It will take a day of efforts and secret recipes from a hole in the wall to the finest Beijing restaurants to make sure the duck is fit for an emperor.
Local food writer Jen Lin Liu served as a culinary guide for CBSSunday Morning's correspondent, Barry Petersen . She said in the past, regular people could not taste the dish.
"It was sort of an emperor food," she said.
In the 1200s, the emperors of the Yuan dynasty first developed a taste for Peking duck, and by the 1500s it was a favorite with Ming dynasty emperors.
It took prosperity and a bit of capitalism to get duck to the people.
"It's only been in the past five or 10 years that you average Beijinger could actually afford it," Liu said.
Chef Zhang Liqun works in one of the city's oldest neighborhoods. He explained that the skins must be dried so they taste tender and crispy and cooked in a brick over a real fire because that is the only way to make Peking duck. It's one of the reasons people can't cook the duck at home.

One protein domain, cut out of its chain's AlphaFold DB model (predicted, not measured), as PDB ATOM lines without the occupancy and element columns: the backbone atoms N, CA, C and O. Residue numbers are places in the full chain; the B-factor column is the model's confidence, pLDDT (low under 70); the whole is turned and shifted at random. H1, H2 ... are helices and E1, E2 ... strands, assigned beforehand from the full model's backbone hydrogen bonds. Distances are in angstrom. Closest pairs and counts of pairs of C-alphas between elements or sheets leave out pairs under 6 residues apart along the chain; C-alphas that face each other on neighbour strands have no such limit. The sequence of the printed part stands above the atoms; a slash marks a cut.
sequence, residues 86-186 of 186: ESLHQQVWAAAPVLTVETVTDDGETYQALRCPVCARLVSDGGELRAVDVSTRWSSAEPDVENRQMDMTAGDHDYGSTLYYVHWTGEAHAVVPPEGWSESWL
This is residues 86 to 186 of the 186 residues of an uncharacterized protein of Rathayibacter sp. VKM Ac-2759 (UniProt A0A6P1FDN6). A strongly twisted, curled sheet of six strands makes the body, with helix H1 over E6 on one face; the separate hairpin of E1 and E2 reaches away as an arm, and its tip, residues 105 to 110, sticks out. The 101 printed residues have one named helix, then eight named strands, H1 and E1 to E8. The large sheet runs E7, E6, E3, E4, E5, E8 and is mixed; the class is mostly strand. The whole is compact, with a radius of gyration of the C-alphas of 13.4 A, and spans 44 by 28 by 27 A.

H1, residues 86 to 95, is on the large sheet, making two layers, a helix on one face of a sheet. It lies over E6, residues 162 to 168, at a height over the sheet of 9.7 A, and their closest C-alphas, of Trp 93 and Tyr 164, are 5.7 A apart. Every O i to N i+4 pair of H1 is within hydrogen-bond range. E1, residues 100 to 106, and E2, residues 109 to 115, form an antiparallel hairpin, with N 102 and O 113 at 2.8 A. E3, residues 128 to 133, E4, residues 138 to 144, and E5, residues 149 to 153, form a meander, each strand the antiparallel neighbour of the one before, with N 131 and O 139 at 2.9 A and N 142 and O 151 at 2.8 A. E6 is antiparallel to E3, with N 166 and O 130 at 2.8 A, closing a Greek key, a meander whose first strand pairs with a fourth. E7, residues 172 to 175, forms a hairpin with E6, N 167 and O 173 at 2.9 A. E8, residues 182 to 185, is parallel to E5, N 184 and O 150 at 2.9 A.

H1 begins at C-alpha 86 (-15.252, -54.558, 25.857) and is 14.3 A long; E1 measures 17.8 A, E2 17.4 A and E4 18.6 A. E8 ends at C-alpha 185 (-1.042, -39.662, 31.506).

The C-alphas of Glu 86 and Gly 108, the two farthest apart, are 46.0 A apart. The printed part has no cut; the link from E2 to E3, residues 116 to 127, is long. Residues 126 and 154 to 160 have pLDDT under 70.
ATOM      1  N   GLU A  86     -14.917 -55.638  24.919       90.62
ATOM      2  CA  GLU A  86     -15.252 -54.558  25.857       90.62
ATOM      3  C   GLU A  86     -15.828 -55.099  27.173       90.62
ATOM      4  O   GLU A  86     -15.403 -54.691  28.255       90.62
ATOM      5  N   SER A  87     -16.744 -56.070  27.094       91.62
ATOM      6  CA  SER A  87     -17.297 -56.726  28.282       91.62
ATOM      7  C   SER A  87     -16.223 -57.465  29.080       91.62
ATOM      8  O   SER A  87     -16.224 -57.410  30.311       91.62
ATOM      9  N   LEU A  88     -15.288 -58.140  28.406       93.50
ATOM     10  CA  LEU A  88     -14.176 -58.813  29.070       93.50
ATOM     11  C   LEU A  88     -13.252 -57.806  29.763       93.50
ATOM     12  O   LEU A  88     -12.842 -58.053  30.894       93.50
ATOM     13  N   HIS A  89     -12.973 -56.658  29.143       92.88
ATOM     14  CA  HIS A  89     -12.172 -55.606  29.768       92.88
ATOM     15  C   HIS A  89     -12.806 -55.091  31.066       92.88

Turn it every five minutes, he tells Petersen, and before taking it out of the stove, swing it a bit.
Across town, in the fanciest of restaurants, it's still about cooking the old way with extras in the recipe that we asked chef Jin Giang to explain and he said, no. Every dish has a secret, he says, hat's what makes a chef an artist. Peterson and Liu tasted for themselves.
"The skin has to be crisp, the meat should be succulent, tender. The other part that's really important is the skin," Liu said.
The meal is actually three courses. The first is skin and fat, with sugar and garlic for dipping. Course number two is the meat, which begins with a delicate pancake. The meat is dipped into plum sauce, then leeks and cucumber are added.
"It's sort of like a burrito," Liu said.
Finally, what's left is taken away and made into a lovely soup.
Delicious as it is, Liu said authentic Peking duck can only be found in Beijing.
"It's a Beijing thing," she said. "Peking duck is one of the few things that started here and has always been here."